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Has Science debunked the idea of a soul?

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I am quite upset. I had hoped that Near Death Experiences (where patients in hospitals have been resuscitated following cardiac arrest) would provide enough evidence to show that there is an ego/soul/self that leaves the body after heart stoppage and then returns during resuscitation. Unfortunately, there is a very small number of anecdotal accounts and the evidence is that these experiences occur in the brain.

 

First the anecdotal evidence:

 

Of the 2,060 patients in the study, only 140 survived and were well enough to have a Stage 1 interview. Of these 140, 39 were not able to complete the Stage 2 interview, mostly due to fatigue. Of the remaining 101 patients interviewed in Stage 2, only 9 were deemed to have had an NDE (9%) and of these 9 NDErs, only two reported memories of auditory/visual awareness of the physical environment. Of these two, one was not able to follow up with an in-depth Stage 3 interview due to ill health. The other patient had verified perceptions of CA events:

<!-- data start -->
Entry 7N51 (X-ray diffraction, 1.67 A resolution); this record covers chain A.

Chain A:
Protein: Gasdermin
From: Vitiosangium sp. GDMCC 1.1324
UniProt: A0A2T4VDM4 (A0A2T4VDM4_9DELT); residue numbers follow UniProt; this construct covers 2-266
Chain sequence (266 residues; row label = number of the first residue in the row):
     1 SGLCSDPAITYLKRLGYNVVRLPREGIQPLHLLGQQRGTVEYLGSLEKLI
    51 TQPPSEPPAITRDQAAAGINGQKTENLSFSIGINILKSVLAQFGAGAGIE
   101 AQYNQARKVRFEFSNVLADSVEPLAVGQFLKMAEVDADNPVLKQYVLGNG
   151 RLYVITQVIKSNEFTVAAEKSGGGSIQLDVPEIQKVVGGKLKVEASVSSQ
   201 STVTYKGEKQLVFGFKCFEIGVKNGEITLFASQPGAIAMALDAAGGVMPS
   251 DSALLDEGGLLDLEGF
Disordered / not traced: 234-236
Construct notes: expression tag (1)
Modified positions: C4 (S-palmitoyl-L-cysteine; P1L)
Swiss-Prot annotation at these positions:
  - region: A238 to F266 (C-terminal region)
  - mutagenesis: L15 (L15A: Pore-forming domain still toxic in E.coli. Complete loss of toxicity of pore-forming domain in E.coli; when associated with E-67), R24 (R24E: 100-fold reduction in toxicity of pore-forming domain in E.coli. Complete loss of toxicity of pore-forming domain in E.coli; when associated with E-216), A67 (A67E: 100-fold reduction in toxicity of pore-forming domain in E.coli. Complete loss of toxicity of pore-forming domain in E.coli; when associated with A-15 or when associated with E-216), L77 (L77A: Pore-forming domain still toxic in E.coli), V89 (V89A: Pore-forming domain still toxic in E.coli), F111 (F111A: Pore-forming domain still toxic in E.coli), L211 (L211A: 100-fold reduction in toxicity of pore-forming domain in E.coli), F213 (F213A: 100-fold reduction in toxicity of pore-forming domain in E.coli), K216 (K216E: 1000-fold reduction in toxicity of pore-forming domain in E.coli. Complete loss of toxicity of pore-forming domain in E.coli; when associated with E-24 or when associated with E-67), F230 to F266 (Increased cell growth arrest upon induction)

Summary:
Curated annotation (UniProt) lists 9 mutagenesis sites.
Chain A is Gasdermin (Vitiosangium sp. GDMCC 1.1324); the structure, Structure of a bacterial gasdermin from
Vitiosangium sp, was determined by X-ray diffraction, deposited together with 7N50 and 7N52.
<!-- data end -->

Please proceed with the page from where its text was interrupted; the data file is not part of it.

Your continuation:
• During the NDE, the patient felt quite euphoric.
  • The patient heard an automated voice saying "Shock the patient, shock the patient."
  • The patient rose near the ceiling and looked down on his physical body, the nurse and another man, bald and "quite a chunky fella", who wore blue scrubs and a blue hat. The patient could tell the man was bald because of where the hat was.
  • The next day, the patient recognized the bald man who attended him during the resuscitation.
  • The medical record confirmed the use of an AED (Automated External Defibrillator) that would give the automated instructions the patient heard and the role that the identified man played during the resuscitation.

 

http://iands.org/resources/media-resources/front-page-news/1060-aware-study-initial-results-are-published.html

The sample number is one, and the evidence is not strong, but, if these findings are replicated across the world, then it seems to indicate a "self" with some sensory capacity leaving the body.

However, Science says:

For a quicker, less powerful jaunt outside your bodily confines, try thedouble-mirror trick: Position two mirrors facing each other and then lean toward one so that two thirds of your face is reflected in it. Scratch your cheek and stare deep into the hall of mirrors you have created, past your original reflection, past the image of your back, and settle on the third reflection—your own face but slightly obscured. Within seconds, you won't recognize that reflection as you, says neuroscientist Eric Altschuler of the University of Medicine & Dentistry of New Jersey in Newark, who reported the phenomenon in the April issue of Perception.

Admittedly, neither of these illusions precisely match the classic example of the out-of-body experiences reported by patients near death who say they floated out of their bodies but were able to continue observing scenes from above or elsewhere in the room. But two studies published this week in Science show how the self and body can be disconnected, using video cameras.